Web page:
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Photo illustration: Aïda Amer/Axios. Getty Images photos: David McNew and George Rose

Climate scientists are increasingly able to use computer models to determine how climate change makes some extreme weather more likely.

Why it matters: Climate change's effects are arguably felt most directly through extreme events. Being able to directly attribute the role climate plays in natural catastrophes can help us better prepare for disasters to come, while driving home the need to tackle greenhouse gas emissions.

Driving the news: The wildfires currently tormenting the West Coast are historic, but they're also part of a measurable surge in fires in recent years.

  • Compared to the 1980s, the acreage burned in Western states annually between 2010 and 2019 has more than doubled, according to analysis of government data by Climate Central, a climate science nonprofit.
  • Climate change clearly plays a driving role. Research has found that roughly half of the acreage burned since the mid-1980s can be attributed to warming temperatures caused by climate change, notes Matthew Hurteau, an ecologist at the University of New Mexico.

The backstory: It was long the case that scientists were hesitant to link any single event to climate change.

  • That's begun to change in recent years as computational power has fallen in price, allowing scientists to run climate models that compare what actually happens in our warming world to a hypothetical planet where climate change never occurred.
  • By comparing those models, scientists can determine how much climate change has loaded the dice to make an extreme event more likely.

A newer attribution research method, known as the storyline approach, works more like an autopsy, determining the causes of an extreme event like a storm and indicating whether climate change was one of those causes.

  • A study published in January used a storyline approach to examine Hurricane Florence, which struck the Carolinas in 2018, finding that the storm was over five miles wider because of climate change, with rainfall amounts increased by nearly five inches.
It would be a myth for us to say that climate change isn't playing a role in increasing the frequency of some of these billion-dollar disasters.
— Adam Smith, applied climatologist, NOAA National Centers for Environmental Information

The bottom line: Climate science has always been future focused, but attribution research allows scientists to see precisely how climate change is hurting us here and now.

Go deeper

Bryan Walsh, author of Future
Dec 19, 2020 - Energy & Environment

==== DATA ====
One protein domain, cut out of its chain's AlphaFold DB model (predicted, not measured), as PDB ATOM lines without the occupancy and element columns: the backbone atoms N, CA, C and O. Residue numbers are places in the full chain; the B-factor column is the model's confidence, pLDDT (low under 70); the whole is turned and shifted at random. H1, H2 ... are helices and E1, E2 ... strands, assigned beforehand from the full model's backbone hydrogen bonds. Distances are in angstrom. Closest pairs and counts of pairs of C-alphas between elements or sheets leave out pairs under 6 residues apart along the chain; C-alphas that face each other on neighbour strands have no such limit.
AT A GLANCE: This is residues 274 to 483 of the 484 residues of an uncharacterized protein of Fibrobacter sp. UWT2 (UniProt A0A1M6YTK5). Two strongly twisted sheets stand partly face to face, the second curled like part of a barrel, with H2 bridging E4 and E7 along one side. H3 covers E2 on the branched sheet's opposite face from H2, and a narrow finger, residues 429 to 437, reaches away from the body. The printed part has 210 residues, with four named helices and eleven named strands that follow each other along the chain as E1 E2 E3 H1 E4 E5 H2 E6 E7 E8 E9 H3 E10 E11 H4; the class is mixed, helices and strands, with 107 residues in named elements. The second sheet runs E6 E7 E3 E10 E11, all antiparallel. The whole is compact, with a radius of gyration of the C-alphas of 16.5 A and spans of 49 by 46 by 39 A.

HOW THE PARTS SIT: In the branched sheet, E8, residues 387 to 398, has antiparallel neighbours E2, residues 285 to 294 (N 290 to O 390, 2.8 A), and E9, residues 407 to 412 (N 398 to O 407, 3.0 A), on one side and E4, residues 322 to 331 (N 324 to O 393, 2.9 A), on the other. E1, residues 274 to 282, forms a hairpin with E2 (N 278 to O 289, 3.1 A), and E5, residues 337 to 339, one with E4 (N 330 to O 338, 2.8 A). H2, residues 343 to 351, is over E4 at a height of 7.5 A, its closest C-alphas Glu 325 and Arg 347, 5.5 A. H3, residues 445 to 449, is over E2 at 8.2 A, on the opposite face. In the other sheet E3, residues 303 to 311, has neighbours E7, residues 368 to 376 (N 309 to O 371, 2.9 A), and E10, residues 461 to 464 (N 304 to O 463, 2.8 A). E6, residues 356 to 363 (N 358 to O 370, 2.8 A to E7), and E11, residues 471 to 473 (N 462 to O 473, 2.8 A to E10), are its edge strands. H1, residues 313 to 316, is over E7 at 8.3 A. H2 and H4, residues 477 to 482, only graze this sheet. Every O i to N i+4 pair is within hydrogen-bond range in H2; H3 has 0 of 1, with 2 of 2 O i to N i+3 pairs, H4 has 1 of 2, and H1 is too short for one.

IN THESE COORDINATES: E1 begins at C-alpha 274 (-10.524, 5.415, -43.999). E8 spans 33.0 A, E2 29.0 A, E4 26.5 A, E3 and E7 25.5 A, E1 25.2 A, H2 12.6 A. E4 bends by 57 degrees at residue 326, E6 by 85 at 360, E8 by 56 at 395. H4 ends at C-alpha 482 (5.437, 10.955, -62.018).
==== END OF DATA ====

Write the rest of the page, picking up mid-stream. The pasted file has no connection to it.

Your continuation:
"The Ministry for the Future": How to solve the climate crisis

Photo: Hachette Book Group

A recent novel illustrates the likely consequences of climate change in the decades to come, and offers hope that better technology and politics might help us save the future.

Why it matters: Perhaps no subject as important as climate change has also proven so difficult to effectively and accurately dramatize. "The Ministry for the Future" is the one novel I've read that captures the consequences of warming while offering a realistic blueprint for how we can stop it.

How to judge America’s climate-change responsibility

Illustration: Aïda Amer/Axios

Historically, America has emitted the most greenhouse gases of any country in the world. But over the next 80 years, the U.S. may account for as little as 5% of such emissions.

Why it matters: Installing technologies to address climate change will, therefore, be most critical in places other than America where emissions’ growth is expected to be higher, according to physicist Varun Sivaram.

Updated 21 mins ago - Politics & Policy

Omicron dashboard

Illustration: Brendan Lynch/Axios

  1. Health: Transplants rebound from COVID lull — CDC director says COVID-19 messaging should have been clearer — Concerns grow over CDC's isolation guidelines.
  2. Vaccines: Kids' COVID vaccination rates are particularly low in rural America — America's vaccination drive runs out of gas.
  3. Politics: Joint Chiefs chair Gen. Mark Milley tests positive for COVID-19 — Vivek Murthy calls SCOTUS vaccine mandate block "a setback for public health."
  4. States: America struggles to keep schools open — Youngkin ends mandates for masks in schools and COVID vaccinations for state workers.
  5. World: Greece imposes vaccine mandate for people 60 and older — French parliament passes COVID vaccine passport legislation.
  6. Variant tracker